| DVD-ROM FAQ
What is DVD-ROM?
DVD-ROM stands for DVD - Read Only Memory. Like CD-ROM discs, DVD-ROM
discs are intended for computer use, and are molded with the information
pressed right into the disc. However, unlike CD-ROM with its 650 MB capacity,
DVD-ROM discs can hold up to 4.7 GB of information. Even higher capacities
are possible with additional information layers and double sided DVD-ROM
Can DVD-ROM drives play/read standard CD-ROM discs?
Yes, DVD-ROM drives are backward compatible with standard CD-ROM and CD
Can DVD-Video discs be played on a DVD-ROM drive?
Yes, with an MPEG-2 card installed in the PC and appropriate audio playback
hardware (sound card & speakers), DVD-Video movies can be enjoyed
on the PC.
Why should I purchase a DVD-ROM drive instead of
a CD-ROM drive?
DVD-ROM drives, being backward compatible with CD-ROM, protect your investment
in those discs while opening up the exciting world of DVD to your PC.
What is the capacity of DVD-ROM discs?
Basic capacity is 4.7 GB (single sided, single layer), however 8.5 GB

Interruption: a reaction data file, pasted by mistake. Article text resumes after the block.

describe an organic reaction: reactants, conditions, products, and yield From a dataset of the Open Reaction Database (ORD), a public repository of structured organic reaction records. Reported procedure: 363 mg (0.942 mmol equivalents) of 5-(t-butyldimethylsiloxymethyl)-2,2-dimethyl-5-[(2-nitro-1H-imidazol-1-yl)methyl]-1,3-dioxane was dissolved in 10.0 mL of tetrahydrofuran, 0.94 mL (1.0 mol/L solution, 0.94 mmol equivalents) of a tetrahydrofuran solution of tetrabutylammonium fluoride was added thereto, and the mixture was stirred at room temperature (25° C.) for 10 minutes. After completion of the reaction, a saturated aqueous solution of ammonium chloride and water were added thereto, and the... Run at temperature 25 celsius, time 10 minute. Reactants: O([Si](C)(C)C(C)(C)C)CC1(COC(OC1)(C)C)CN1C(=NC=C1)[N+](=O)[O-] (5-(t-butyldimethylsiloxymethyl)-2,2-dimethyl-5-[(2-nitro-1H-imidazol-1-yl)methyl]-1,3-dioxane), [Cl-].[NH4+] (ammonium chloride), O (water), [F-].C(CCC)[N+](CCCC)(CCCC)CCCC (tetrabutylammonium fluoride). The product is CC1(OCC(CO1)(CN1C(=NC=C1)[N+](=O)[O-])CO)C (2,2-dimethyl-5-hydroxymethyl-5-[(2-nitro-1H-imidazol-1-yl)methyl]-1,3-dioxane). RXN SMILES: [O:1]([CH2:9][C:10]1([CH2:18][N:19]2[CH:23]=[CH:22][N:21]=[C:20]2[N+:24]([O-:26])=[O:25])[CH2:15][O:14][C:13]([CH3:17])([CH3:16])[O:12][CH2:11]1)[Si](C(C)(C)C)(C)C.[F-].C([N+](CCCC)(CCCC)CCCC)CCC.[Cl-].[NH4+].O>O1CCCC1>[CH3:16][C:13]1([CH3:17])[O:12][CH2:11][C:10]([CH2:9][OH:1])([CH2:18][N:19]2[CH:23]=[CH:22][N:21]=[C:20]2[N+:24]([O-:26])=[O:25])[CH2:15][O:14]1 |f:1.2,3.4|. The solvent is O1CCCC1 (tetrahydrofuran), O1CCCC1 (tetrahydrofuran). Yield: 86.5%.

is possible (Double sided, single layer), as is 17 GB (Double sided, double
Why is an MPEG-2 card required to use a DVD-ROM
Any DVD-ROM title that contains MPEG-2 video sequences, or a DVD-Video
movie, requires a MPEG-2 decoder to decompress the video stream and pass
the data to the PC's display so the video can be viewed.
What is DVD?
DVD stands for Digital Versatile Disc. It is the next generation in technology,
the optical disk for data storage. Basically it is bigger and faster than
CD, althow it is a CD sized disc. DVD offers 4.7 gigabytes of storage
(4700 Megabytes, or more than 7 times what a CD-ROM can hold).
And what about those DVD Formats?
DVD-ROM is a basic format that carries data.
DVD-Video (or just DVD)
DVD-Video uses text menus, MPEG-2 video - video compressed into NTSC-North
American or PAL format - European TV broadcast standards and a variety
of different audio formats.
DVD-Audio uses the enormous storage capacity of DVD to store high quality,
multi-channel recorded music.
What DVD offers?
DVD is a new medium with it's own features, capabilities and limitations.
Because of it's enormous capacity and capabilities it revolutionalized
the entertainment software industry, making VHS tape and CD obsolete.
DVD offers high video and audio quality combined with many extra features,
like extra scenes, alternate angles, and multiple audio tracks. Many films